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  1. #1
    Join Date
    Apr 2006
    Location
    Las Vegas
    Posts
    3

    Post

    I spoke with a friend the other day and he said Redline had went mass market and sold out to Walmart. I went and checked myself and sure enough its only $2.24 per bottle.They also dropped the metal bottle which was one of the best attributes the product had. But to top it off they didn't lower the cost to distributors even though they are saveing a pretty penny by putting it in plastic . I would say the main reason Redline has the following that it does is because of all the distributors and retailers have stood behind the product and pushed it. Its going to be hard for any retailers to compete against Walmart, especially when retailers pay close to the same price Walmart sells it for. I am just curious what your opinion's are on this transition by VPX (Redline) It seems to me like they would lose business in the long run. I know most people dont like doing business with a company that has no loyalty to there distributors or retailers.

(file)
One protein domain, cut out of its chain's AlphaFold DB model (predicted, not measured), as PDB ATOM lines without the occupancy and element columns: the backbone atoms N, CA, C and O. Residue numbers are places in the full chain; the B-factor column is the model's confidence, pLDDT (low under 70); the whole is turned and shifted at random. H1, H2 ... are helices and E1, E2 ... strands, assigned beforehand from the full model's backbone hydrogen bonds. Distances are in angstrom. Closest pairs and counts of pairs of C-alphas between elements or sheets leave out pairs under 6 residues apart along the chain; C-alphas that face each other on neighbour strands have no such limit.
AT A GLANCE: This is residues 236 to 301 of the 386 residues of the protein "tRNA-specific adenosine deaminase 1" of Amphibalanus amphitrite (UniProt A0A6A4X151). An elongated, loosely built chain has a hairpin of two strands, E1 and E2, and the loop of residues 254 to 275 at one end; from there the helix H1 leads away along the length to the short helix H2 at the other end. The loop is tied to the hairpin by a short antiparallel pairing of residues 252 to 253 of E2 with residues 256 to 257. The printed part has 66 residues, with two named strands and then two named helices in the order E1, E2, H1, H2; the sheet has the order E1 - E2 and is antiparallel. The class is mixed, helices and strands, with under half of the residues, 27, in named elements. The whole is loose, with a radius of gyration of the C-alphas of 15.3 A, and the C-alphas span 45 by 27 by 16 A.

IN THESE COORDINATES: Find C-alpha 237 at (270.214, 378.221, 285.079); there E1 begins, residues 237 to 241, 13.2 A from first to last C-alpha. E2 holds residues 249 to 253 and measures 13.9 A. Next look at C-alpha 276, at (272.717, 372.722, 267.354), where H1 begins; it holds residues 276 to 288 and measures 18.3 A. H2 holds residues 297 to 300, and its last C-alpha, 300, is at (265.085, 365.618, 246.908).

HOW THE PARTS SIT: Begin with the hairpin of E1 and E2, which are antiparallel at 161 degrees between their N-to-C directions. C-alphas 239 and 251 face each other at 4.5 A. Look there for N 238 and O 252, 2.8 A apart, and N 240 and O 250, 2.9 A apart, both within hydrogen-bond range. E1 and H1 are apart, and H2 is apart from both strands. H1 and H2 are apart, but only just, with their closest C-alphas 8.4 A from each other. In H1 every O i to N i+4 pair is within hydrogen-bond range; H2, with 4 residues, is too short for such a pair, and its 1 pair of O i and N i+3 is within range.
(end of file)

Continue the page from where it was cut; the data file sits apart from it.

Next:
2. #2
    Join Date
    Jul 2004
    Location
    Jupiter, Florida, United States
    Posts
    1,575

    Post

    Sounds like you are not a fan of REDLINE or general business practices.
    The reason Redline moved away from the Aluminum can is because cost was becoming prohibitive. China has become the Number 1 consumer of Aluminum in the last 2 years and they are paying a pretty price for it. They have been responsible for a Worldwide shortage and or price increase. How long does a company have to go before wising up and moving to a less expensive package?

    Redline has gone into Wal-mart. However, Redline Gel Caps are in 1300 stores nationwide while the RTD is only in 300 stores. Furthermore, Wal-mart pays more for the drink than my tier 1 distributors due to contractual obligations by both Walmart and VPX. If Wal-mart chooses to make less money on the drink who am I to tell them how to do their business. Would you let me dictate how to run your profit strategy and marketing decisions?
    If I remember correctly from my business 101 class I took years ago the object of any business that is in the consumer goods business is to get your product out there in as many places as possible.